TELEVISION / Working-class zeroes: Giles Smith reviews 'The Tattooed Jungle', Tony Parsons' contribution to Without Walls

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The function of Without Walls (C 4) is to stir things up. So, enter the writer Tony Parsons, carrying a large wooden spoon. 'The trouble with the working class,' he said, 'is they're such peasants.' But perhaps the point where most viewers would have gasped was where Parsons said that hadn't always been the case.

Evidently, merely 30 years ago, these people were 'the proudest, the bravest, the most generous and the best'. They would behave themselves at sporting events. They would 'get down on their knees and scrub their doorsteps every morning'. Following extensive research into Pathe newsreels of football matches, Parsons was able to pronounce his ancestors 'hopeful, happy and fundamentally decent'. (Newsreels were, of course, famous sources of middle-class propaganda, but what the hell.)

And somewhere along the line, claimed Parsons, this British idyll had collapsed and become an entire community besotted with lager, hooliganism and baby-eating dogs called Tyson. 'My skip overfloweth,' said Parsons, whose tirade rather cast into the shade the contributions from other variously disenchanted members of the lowest stratum.

Danny Baker, for instance, claimed at one point that fist fights at football matches were a form of orgasm, which made you wonder what sex with Danny Baker must be like. And that famous social historian and Radio 1 DJ Liz Kershaw referred to the previously unheard of practice of 'docking your forelock' which only illustrated just how far from her roots she has come.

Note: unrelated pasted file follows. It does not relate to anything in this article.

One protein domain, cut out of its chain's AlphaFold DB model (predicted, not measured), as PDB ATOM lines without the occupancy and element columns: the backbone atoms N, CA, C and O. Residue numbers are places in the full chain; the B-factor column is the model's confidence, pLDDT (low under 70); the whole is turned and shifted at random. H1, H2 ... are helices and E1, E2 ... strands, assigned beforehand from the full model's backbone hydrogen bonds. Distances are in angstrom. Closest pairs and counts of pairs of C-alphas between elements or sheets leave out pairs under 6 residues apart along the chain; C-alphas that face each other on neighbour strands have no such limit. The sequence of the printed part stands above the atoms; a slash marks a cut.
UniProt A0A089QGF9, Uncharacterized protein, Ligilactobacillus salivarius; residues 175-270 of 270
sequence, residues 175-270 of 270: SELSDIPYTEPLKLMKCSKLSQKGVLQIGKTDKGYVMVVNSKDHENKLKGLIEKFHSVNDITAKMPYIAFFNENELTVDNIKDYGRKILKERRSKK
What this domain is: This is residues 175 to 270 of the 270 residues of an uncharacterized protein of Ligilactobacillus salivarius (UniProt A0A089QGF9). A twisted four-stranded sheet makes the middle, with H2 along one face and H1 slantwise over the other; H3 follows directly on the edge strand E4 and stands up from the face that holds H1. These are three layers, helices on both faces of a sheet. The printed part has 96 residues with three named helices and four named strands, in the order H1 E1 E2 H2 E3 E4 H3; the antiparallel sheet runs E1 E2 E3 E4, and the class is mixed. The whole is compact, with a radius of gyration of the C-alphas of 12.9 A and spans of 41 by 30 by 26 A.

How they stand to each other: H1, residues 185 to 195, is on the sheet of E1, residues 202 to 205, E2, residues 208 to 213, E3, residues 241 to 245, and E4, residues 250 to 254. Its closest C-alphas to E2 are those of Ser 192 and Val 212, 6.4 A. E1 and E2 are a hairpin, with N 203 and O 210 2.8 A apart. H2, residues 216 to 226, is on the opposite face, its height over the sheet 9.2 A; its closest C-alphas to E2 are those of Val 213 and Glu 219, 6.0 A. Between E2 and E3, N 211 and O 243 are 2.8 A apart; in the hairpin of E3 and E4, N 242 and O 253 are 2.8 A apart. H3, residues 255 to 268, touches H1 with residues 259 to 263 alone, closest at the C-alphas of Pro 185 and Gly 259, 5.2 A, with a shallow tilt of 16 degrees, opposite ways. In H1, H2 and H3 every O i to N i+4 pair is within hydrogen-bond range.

Meanwhile, Derek Jameson's defence of his origins might have been moving, were it not that he is unable to talk about his background without adopting a language only otherwise used by underage chimney sweeps in Dickens novels. 'If you've got nowt,' he said, 'you ain't worth tuppence.' Blimey.

But how did all these working-class people come to be on our television screens, anyway? By extension of Parsons' argument, this programme exemplified the rot it was chastising. In the way that boxing, baseball and basketball present black Americans with the opportunity to escape the ghetto, so television now serves in our society to offer white oiks who can't talk properly the chance to haul themselves out of the mire. Here they all were: Danny Baker, Liz Kershaw, Derek Jameson - each of them making a comfortable living from broadcasting when, in the world Parsons pined for, they would all have been kept in their rightful place, gratefully doing manual labour, carrying their rattles to football games and scrubbing their doorsteps. It's a national disgrace and someone should speak out against it.